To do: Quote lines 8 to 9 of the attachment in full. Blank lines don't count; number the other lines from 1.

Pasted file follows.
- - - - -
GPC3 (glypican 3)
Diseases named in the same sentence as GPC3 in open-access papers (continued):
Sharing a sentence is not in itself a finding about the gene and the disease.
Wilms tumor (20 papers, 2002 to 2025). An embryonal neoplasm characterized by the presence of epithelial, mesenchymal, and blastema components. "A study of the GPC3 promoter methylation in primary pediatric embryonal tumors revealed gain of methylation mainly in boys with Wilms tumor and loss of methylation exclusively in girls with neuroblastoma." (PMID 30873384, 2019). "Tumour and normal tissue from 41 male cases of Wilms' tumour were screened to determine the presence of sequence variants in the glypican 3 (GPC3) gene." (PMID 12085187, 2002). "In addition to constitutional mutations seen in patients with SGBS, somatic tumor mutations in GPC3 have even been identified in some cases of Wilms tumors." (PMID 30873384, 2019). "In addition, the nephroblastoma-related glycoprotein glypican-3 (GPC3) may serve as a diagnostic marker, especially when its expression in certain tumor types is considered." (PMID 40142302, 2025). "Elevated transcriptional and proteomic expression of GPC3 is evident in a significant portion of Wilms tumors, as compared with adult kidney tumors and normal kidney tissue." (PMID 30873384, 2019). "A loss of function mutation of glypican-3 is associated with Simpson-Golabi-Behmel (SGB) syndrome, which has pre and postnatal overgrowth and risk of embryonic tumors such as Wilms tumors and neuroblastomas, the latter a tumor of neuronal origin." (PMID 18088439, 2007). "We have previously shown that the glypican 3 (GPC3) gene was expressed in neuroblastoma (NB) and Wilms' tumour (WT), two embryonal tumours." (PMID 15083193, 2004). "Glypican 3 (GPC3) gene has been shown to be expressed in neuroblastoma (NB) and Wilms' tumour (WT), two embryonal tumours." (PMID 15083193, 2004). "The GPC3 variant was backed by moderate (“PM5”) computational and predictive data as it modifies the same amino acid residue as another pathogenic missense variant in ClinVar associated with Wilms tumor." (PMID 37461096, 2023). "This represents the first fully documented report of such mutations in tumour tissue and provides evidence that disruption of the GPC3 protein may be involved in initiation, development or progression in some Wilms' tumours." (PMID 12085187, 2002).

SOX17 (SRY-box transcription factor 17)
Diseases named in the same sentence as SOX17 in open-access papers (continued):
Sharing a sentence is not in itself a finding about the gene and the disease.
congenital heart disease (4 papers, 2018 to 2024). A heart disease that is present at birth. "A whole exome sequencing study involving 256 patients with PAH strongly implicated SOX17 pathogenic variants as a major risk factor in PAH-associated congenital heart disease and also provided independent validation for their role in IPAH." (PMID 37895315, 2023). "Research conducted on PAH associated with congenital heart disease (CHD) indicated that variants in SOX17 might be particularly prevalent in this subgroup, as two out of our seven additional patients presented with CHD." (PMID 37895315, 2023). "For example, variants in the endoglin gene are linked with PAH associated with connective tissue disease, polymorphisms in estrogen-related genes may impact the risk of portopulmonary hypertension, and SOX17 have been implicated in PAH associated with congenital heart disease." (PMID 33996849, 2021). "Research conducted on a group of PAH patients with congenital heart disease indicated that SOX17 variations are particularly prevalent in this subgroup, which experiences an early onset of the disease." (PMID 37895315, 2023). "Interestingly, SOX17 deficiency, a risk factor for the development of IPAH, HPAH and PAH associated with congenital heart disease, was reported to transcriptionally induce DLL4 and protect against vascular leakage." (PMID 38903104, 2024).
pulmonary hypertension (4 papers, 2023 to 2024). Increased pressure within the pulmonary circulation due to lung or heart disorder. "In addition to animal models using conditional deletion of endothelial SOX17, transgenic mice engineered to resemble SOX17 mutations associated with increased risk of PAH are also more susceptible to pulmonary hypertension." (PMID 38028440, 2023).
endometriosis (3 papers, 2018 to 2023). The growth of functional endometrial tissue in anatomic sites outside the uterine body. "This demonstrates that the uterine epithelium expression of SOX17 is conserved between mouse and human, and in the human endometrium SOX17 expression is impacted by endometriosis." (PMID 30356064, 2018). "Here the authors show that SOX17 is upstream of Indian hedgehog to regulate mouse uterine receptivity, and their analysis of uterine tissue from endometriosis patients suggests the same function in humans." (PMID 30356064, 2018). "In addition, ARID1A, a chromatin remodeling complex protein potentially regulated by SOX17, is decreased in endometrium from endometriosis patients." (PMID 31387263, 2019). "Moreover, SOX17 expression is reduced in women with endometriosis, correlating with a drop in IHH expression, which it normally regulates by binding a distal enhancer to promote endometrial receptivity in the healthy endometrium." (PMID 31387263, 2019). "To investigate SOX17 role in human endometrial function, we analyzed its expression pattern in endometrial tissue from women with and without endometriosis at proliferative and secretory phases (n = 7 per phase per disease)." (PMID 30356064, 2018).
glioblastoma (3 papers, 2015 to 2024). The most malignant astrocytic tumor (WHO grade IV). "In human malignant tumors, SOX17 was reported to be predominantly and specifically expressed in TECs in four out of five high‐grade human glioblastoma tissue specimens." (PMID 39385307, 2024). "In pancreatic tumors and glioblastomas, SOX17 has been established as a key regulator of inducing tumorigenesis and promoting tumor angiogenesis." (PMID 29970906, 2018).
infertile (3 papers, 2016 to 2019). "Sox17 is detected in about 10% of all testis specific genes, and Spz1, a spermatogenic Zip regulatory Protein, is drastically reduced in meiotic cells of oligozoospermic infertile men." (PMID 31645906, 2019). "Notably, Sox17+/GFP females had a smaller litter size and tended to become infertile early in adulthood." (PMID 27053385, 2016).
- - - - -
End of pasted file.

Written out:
congenital heart disease (4 papers, 2018 to 2024). A heart disease that is present at birth. "A whole exome sequencing study involving 256 patients with PAH strongly implicated SOX17 pathogenic variants as a major risk factor in PAH-associated congenital heart disease and also provided independent validation for their role in IPAH." (PMID 37895315, 2023). "Research conducted on PAH associated with congenital heart disease (CHD) indicated that variants in SOX17 might be particularly prevalent in this subgroup, as two out of our seven additional patients presented with CHD." (PMID 37895315, 2023). "For example, variants in the endoglin gene are linked with PAH associated with connective tissue disease, polymorphisms in estrogen-related genes may impact the risk of portopulmonary hypertension, and SOX17 have been implicated in PAH associated with congenital heart disease." (PMID 33996849, 2021). "Research conducted on a group of PAH patients with congenital heart disease indicated that SOX17 variations are particularly prevalent in this subgroup, which experiences an early onset of the disease." (PMID 37895315, 2023). "Interestingly, SOX17 deficiency, a risk factor for the development of IPAH, HPAH and PAH associated with congenital heart disease, was reported to transcriptionally induce DLL4 and protect against vascular leakage." (PMID 38903104, 2024).
pulmonary hypertension (4 papers, 2023 to 2024). Increased pressure within the pulmonary circulation due to lung or heart disorder. "In addition to animal models using conditional deletion of endothelial SOX17, transgenic mice engineered to resemble SOX17 mutations associated with increased risk of PAH are also more susceptible to pulmonary hypertension." (PMID 38028440, 2023).